6. When you have completed the overall rewrite to ensure a better structure for your plots and subplots, you analyse plot within each chapter and within each scene and then within each paragraph. Make every sentence in your novel work harder for every word contained within it.

7. And when your heart has stopped breaking with all the changes you’re going to make, then you will remind yourself that this can all be done in small bite-size steps.

8. You will learn how to flick between creator and editor continuously during this process.

9. You must also keep reminding yourself that you are a writer and you will complete this novel.

Does this sound closer to your editing process?

First novel going nowhere? Write another one.

If your first novel is driving you demented, stop and write a second novel. Even the act of writing the first draft of a second novel can be liberating. It tells you that there is more than one story inside you and you have the capability to produce it.

Now it doesn’t mean that you will give up on that first novel but you need a break from it and what better way to take a break than to keep writing, using the second novel to sketch out new characters and settings and plot ideas.

I was so stuck on the first novel. It dragged on for over a year and a half after I completed the first draft of it. But after writing the first draft of a second novel, I can say I’m glad I put that first novel aside and showed myself that I can write another novel, rather than what I was limiting myself to in the first novel.

Only you can judge what you want to do next. Stop with the first novel or stick with it. You know exactly what stage you are at. But if you are stuck, really stuck, and have been for a while, trapped with no pass in sight then you need a break.

In April, the Nanowrimo team are running Camp Nanowrimo. A whole month dedicated to writing a novel with support and pep talks from the Nano team. If you are still trundling along with the first novel by then, give yourself a break and let another novel or story flow from you during this month. It’s just one month, you deserve it, and you can go back to the first novel afterwards if you want to.

(I mention Nanowrimo because it gives you pep talks and you feel like you’re writing with other people and you get goals… and whatever, it made me write last November…)

Anyone I’ve told about Nanowrimo says ‘I can’t write 1667 words in a day’ etc…but this is not writing with editing, this is writing with the inner critic switched off. This is writing with only one thing in mind – What happens next?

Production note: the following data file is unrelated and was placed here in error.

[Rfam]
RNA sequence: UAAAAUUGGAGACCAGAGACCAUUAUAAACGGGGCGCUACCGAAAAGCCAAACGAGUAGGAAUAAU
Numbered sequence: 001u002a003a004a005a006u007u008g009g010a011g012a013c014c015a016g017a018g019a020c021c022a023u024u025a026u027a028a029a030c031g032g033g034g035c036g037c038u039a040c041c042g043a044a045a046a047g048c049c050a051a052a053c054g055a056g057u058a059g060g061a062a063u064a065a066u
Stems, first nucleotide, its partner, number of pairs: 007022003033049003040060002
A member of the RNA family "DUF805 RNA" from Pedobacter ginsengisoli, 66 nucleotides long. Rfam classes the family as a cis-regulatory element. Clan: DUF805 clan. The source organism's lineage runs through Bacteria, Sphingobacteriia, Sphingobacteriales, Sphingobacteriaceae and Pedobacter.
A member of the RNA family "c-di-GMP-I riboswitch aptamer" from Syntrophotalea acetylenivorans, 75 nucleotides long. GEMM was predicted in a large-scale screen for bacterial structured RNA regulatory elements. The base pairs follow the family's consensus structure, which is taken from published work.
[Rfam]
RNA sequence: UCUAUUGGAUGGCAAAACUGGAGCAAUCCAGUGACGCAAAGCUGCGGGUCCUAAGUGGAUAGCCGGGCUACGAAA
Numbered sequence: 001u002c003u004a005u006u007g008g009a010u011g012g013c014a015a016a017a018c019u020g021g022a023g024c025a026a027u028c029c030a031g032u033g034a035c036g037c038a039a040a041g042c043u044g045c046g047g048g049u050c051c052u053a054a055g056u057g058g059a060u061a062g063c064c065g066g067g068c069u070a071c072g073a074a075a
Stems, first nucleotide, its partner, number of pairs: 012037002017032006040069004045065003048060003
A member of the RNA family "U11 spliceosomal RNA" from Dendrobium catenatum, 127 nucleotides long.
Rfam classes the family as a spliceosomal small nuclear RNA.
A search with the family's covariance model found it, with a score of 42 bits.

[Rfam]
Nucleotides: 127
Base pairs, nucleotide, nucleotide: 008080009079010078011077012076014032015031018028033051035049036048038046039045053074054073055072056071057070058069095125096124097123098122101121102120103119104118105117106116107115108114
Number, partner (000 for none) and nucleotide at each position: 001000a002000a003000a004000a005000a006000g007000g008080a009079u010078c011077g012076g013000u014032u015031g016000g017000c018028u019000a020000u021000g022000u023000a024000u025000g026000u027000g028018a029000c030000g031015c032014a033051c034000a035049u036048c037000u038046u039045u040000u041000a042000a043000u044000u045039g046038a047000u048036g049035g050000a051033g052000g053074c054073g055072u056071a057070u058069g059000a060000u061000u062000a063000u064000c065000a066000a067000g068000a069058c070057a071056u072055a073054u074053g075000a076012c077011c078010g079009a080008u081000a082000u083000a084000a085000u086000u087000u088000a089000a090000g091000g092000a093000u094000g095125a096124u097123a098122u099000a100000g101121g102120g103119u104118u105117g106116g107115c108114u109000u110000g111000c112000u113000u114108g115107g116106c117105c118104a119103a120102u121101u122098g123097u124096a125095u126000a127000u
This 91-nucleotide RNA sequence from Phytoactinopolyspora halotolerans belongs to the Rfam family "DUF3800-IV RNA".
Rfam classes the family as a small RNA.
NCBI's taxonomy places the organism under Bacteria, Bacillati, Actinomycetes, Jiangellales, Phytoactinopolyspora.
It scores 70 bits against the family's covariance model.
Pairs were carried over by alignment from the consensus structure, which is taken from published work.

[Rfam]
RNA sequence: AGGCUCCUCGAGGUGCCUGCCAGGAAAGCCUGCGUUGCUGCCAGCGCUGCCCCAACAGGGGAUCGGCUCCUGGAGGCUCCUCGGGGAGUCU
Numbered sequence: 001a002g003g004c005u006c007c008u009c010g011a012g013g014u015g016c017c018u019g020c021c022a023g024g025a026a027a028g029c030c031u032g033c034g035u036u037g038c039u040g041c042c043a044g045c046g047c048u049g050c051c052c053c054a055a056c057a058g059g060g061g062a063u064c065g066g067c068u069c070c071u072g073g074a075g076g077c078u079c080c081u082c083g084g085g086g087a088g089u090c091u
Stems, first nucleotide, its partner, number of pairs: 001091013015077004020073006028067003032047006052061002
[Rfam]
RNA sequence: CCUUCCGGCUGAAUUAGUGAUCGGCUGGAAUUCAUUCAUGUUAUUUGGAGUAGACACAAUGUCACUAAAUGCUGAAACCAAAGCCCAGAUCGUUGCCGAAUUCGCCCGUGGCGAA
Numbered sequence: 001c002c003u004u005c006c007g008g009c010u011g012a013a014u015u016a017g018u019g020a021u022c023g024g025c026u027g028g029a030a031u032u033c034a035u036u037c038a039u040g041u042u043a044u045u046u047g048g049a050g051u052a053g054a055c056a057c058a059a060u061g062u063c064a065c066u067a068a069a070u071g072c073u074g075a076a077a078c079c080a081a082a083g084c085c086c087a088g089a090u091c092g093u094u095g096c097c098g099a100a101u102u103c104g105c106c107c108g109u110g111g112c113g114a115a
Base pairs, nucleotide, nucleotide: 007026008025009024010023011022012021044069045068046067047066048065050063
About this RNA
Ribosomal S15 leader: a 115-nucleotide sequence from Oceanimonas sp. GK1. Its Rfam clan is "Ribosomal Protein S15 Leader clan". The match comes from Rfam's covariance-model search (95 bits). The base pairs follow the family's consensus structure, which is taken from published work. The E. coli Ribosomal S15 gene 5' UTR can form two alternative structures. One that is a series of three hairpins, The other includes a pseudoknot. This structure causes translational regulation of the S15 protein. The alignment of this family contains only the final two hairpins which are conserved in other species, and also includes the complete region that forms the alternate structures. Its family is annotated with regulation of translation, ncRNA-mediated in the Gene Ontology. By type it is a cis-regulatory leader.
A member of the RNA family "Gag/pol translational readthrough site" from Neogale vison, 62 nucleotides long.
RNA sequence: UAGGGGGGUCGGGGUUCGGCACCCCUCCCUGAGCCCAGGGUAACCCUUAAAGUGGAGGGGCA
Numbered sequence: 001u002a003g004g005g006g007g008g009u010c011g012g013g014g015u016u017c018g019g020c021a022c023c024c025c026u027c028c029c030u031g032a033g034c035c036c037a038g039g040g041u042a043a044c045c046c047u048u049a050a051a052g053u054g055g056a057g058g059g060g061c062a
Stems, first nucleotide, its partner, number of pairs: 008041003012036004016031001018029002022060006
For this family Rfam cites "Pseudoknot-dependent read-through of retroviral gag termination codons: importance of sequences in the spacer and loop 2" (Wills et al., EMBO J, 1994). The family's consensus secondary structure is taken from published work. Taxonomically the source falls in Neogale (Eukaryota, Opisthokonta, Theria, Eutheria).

So what happens next?

Characters made real

Getting sick and forced to stay in bed does have its advantages; I got to start reading books I have stacked in a pile of ‘must reads’. In fairness, the ‘must read’ pile has been growing for ages; it takes up a whole shelf in my study so it’s about time I made a dent in it.

I picked a collection of short stories called ‘Friend of my youth’ by Alice Munro. A member of my writing group mentioned that he found that she tended to span many years in her stories. I hesitated after the comment but was curious all the same and now I understand why she is such a phenomenal short story writer. Wow, the ease with which she weaves her characters lives, from present to past, is flawless, detailed, intricate. A comment by the Daily Telegraph on the back of the book says

‘The particular brilliance of Alice Munro is that in range and depth her short stories are almost novels’

and that’s exactly it. After each story you feel that you have read an entire novel and been with these characters forever. They are so real, unique and well defined along with the settings that I feel that I am with them, in Canada or Scotland, in whatever location, Alice Munro has set the short story.

Even the descriptions do not feel intrusive, they pull you in, make you privy to a range of secrets about these people, and the choices they make in their relationships to themselves, their partners, and the other people in the narrative. At the heart of each story is someone, sometimes more than one, coming to a stronger position of realisation of their situation, indeed their own future. In the story ‘Pictures of the ice’ even with the weaving of the stories of two main characters both is moving to a new decision that takes their life to a better (their choice) place.